What is going to happen with MoviePass? While the concept was great, and one that needs to be studied, in order to figure out how to deliver that kind of service. But in a way that is sustainable, of course. In a bid to save the struggling theater-subscription service, Helios & Matheson Analytics announced a plan to spin off the division as a separate, publicly traded entity called MoviePass Entertainment Holdings. A spinoff? What do they think this is one of the Marvel Defenders? All jokes aside, is this actually a good idea? Helios & Matheson Analytics said that their board has preliminarily approved this plan that would combine MoviePass Inc., and another film-related asset in order to create a “vertically integrated” entertainment company.
I have more questions, than answers, it seems. How will this work, exactly? There’s no guarantee that Helios & Matheson will be able to pull this off, and they’re also not even sure that this kind of transaction is even allowed under the law. This definitely sounds like a MoviePass kind of move, doesn’t it? I mean, promising something (or at least putting it out there) and then not being able to follow through with it. Further, the company is under investigation by the New York Attorney General’s office into whether they misled investors. The company had been sued by investors alleging it deceived shareholders. Which definitely begs the question as to whether this would actually go through.
The proposed MoviePass Entertainment Holdings would include: the shares of common stock of MoviePass Inc. held by HMNY, which currently owns 92% of the outstanding shares; the membership interests of MoviePass Films, HMNY’s movie production company partnered with Emmett Furla Oasis Films; the membership interests of MoviePass Ventures, which was established to acquire completed films; Moviefone, which HMNY bought from Verizon’s Oath earlier this year.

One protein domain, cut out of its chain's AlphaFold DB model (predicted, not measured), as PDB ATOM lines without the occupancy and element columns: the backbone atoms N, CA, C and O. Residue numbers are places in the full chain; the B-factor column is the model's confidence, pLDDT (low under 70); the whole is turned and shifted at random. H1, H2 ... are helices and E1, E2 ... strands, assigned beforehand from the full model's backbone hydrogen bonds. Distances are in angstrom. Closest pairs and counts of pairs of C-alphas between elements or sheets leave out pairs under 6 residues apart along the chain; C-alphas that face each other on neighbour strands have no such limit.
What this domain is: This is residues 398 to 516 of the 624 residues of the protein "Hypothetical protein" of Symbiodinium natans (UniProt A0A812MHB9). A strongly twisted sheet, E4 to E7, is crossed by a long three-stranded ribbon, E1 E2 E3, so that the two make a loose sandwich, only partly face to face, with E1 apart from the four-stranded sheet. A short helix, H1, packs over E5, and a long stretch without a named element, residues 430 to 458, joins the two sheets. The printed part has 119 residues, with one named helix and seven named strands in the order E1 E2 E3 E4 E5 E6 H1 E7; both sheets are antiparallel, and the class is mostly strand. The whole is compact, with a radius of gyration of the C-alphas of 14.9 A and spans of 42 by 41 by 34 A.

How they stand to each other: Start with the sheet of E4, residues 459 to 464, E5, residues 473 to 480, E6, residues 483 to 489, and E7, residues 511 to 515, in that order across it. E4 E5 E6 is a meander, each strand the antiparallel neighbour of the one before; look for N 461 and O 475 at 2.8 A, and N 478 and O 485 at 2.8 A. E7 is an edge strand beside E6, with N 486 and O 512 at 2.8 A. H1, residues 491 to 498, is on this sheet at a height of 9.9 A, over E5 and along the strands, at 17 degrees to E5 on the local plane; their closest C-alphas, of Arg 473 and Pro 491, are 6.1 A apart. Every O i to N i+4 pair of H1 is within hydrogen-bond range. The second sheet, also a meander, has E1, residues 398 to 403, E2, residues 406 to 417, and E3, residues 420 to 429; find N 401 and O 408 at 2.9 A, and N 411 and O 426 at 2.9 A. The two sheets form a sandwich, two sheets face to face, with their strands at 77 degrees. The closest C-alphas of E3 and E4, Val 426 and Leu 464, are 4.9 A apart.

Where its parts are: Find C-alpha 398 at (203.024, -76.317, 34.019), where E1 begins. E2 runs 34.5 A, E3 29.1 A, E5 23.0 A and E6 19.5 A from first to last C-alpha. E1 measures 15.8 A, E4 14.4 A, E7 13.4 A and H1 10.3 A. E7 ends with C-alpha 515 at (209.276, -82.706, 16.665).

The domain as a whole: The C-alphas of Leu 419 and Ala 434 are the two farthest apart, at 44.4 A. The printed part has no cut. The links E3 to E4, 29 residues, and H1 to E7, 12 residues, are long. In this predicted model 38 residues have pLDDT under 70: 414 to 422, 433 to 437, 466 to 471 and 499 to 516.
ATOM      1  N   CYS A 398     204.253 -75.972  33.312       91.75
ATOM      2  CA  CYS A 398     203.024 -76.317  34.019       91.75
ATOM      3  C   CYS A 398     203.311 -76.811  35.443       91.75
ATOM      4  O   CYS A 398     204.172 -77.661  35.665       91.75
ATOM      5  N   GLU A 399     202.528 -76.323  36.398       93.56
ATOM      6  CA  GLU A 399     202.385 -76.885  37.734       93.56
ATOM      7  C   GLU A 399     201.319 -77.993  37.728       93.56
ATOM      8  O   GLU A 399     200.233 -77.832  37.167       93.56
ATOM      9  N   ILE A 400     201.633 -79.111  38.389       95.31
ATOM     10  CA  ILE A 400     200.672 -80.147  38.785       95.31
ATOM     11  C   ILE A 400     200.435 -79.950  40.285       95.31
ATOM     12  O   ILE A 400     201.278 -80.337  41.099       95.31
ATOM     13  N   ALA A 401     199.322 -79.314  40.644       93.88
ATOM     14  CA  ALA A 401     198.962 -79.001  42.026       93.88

Will this new structure change the model by which MoviePass entices users? Or is this just a hail mary attempt to stay in the game? Another point to consider is why Helios & Matheson is doing this. A big part of that might have something to do with the fact that the parent company has become synonymous with MoviePass in the public’s eye. Which has led many shareholders to believe that the parent company might benefit from parting ways with their movie-related assets – MoviePass included – in order to distance themselves from MoviePass.
Earlier this year, MoviePass touted that it had topped 2 million subscribers for its service letting customers see one movie per day for just $9.95 per month. But the deal was too good to be true: The surge in users caused an enormous cash drain on Helios & Matheson and the company was forced to take out several loans. To stay afloat, MoviePass drastically changed its offer in August to limit customers to only three movies per month for the same price and curtailed access to wide-release movies during peak demand. This angered customers and has caused many to cancel their subscription.
All that said, if Helios & Matheson is able to do it, they are going to do it. Stay tuned for more on how that shakes out over the next few months.